Assuming the Role.

Tonight, at around 7:30 PM, at 7000 Coliseum Way in Oakland, California, the Golden State Warriors will receive their championship rings. The rings will be impressive; it is likely that those who own them will cherish them more than many other items, activities, or individuals in their lives. As they consider this fact — yes, for at least one of these players, that ring will mean more than the birth of a child, or the death of a parent — a public address announcer will invite them to raise their heads as a banner is hoisted towards the rafters of Oracle Arena. This, too, will be an exciting moment. For both the ring and the banner carry considerable symbolic power: they allow the Warriors — and all who pledge allegiance to the brand, those who ascribe to whatever definition of fanhood that best suits them — to finally assume the role of reigning champions of the league. When the banner finally reaches the top of the massive concrete structure, all associated parties — thousands of fans, dressed head to toe in regalia only reserved for those who have won the postseason tournament, sweating and cussing and slapping hands with anyone in sight  -  will roar their delight, and scream their approval. It will be a jubilation only felt once; a fleeting sweetness that will stimulate the taste buds of those lucky enough to get a small bite. It is a pleasure that will be distinct, and a flavor that will never be experienced again. 7:30 post-meridian will be delicious in every possible respect.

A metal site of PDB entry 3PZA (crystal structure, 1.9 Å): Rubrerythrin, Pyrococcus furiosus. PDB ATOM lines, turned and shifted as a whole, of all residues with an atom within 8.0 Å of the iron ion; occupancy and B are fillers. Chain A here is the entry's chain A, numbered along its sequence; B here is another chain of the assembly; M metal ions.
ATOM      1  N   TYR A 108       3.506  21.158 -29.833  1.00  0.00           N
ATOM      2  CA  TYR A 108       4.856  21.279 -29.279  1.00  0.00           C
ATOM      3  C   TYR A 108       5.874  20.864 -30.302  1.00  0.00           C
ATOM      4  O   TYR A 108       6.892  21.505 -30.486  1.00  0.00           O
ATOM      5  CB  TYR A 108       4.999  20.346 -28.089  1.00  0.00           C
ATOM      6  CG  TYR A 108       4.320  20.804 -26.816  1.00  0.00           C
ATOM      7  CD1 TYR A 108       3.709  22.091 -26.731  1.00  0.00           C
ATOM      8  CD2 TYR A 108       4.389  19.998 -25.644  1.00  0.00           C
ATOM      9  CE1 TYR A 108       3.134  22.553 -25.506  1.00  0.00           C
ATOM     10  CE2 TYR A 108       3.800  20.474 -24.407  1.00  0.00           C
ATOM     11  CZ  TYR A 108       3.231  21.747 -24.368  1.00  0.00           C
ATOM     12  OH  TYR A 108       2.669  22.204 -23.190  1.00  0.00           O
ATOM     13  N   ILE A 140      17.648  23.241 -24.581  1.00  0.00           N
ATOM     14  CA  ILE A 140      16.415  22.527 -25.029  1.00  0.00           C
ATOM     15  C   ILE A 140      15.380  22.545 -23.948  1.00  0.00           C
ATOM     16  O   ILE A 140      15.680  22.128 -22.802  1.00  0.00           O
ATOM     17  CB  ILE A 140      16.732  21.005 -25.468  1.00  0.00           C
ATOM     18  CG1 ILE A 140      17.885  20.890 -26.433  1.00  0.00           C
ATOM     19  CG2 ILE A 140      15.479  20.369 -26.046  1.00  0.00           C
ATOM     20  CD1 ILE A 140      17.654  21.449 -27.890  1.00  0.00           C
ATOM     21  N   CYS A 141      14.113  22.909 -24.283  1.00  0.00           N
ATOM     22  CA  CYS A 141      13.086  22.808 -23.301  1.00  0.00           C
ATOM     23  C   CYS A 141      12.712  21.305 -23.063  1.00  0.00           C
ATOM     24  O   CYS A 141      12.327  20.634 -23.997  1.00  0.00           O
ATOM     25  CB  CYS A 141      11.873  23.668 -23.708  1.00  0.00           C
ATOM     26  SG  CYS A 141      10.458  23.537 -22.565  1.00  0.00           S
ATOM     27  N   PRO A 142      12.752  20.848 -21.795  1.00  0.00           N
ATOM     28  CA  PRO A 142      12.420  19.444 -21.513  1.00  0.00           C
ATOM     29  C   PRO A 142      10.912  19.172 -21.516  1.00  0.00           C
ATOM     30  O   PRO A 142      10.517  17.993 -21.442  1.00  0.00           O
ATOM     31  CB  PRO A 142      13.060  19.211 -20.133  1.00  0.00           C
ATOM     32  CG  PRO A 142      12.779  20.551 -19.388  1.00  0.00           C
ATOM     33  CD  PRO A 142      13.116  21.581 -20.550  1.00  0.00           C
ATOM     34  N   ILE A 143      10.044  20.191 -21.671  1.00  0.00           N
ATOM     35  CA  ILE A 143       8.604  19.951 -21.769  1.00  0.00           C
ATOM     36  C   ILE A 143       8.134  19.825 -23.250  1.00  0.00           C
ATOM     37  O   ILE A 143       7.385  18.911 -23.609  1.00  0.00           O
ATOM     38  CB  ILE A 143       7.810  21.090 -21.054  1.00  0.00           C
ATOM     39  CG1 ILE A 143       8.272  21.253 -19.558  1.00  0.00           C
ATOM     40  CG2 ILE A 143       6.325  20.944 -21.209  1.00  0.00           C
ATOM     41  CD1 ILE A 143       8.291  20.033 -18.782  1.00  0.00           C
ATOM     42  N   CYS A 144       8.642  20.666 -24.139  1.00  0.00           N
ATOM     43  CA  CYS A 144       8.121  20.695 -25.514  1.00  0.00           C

Because in my mind, and within this diffuse network of individuals connected by their love of professional basketball, the championship ring carries the power to transcend logical analysis; to leapfrog all of our conventional understandings about the sport. For the fanbase lucky enough to claim it, the ring serves as the ultimate trump card, a non-expiring ticket out of hell. With the ring comes a permanent smirk, the corners of one’s mouth turned up sneeringly, eyes forever aflame with contempt for lesser opponents. With the ring comes an ability to sucker punch statistics and shank historical trends with rusty, homemade knives. Well-crafted analyses can be rejected with a simple point to the ring finger - count the ring, bitch! - and even the most docile challenges to authority are soundly quelled. No, there will be no questioning the ring; at least not while the ring holders are within vicinity. It doesn’t matter which team wasn’t played, or which players weren’t playing. All that matters is were the 16 wins from April to June. All that matters is that ring.